There has not been any interference with intercoat adhesion or flexibility when the NANOBYK is used at a maximum level of 4% on resin solids. Another advantage of the NANOBYK is the ease of incorporation into the system. Since it is liquid, the NANOBYK can be added with minimal agitation, while mixing, and should be added toward the end of the process. The use of NANOBYK can preclude the use of other additives for substrate wetting, anti-cratering and surface slip. When formulating, the recommendation is initially to leave out all flow and surface additive silicones and acrylates before adding the NANOBYK. If fine-tuning is necessary, then adjustments can be made with acrylates or silicones with minor influences on surface tension.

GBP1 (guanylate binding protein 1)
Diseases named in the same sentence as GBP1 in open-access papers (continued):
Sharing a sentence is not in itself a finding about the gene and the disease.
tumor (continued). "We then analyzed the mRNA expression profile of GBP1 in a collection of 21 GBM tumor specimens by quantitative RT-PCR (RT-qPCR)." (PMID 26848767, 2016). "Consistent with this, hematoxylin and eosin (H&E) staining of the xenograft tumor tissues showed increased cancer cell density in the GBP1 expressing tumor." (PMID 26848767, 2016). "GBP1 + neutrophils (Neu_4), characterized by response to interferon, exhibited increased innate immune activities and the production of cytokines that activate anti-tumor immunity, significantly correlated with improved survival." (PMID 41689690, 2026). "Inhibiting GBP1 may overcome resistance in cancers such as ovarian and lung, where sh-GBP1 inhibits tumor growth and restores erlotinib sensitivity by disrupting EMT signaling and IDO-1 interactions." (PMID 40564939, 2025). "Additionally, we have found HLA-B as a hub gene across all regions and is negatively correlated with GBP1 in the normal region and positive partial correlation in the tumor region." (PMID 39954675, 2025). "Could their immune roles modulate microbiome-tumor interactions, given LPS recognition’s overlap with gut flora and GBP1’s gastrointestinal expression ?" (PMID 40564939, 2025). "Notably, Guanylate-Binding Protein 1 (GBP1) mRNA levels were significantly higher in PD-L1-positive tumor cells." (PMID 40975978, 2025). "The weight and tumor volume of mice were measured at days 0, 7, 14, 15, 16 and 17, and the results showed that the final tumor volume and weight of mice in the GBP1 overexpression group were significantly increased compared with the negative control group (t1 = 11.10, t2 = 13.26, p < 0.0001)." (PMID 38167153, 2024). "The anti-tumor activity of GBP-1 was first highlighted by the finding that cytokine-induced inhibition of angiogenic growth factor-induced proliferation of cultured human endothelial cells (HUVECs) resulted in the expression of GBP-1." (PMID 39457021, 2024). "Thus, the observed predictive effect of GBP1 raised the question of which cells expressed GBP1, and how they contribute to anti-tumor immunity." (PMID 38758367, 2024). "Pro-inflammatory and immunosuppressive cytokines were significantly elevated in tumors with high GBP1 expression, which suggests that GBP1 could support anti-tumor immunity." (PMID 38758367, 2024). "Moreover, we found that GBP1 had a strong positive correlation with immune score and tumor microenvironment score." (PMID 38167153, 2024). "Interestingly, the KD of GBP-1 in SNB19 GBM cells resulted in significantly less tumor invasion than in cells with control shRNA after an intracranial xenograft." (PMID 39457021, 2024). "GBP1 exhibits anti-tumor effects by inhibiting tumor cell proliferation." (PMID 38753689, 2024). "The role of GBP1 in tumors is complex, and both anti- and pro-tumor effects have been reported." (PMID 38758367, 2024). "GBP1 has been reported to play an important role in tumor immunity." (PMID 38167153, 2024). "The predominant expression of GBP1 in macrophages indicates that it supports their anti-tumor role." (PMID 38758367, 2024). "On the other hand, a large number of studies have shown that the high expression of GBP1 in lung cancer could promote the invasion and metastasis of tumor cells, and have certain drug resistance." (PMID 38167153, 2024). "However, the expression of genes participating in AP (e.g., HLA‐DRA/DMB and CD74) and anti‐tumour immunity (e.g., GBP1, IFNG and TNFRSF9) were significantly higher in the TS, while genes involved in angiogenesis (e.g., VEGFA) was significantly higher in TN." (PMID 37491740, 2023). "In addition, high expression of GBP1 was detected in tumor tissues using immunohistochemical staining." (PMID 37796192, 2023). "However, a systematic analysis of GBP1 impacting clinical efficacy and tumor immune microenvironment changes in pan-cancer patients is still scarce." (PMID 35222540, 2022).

SummaryNANOBYK is a liquid nanosilica product that offers improved long-term scratch improvement with a much lower level of silica than conventional nano silicas. There is no negative influence on other film properties such as gloss and haze, and since the additive is equally distributed throughout the film, performance is maintained even after exposure and physical testing.
This paper was presented at the International Coatings for Plastics Symposium, June 2006, Troy, MI.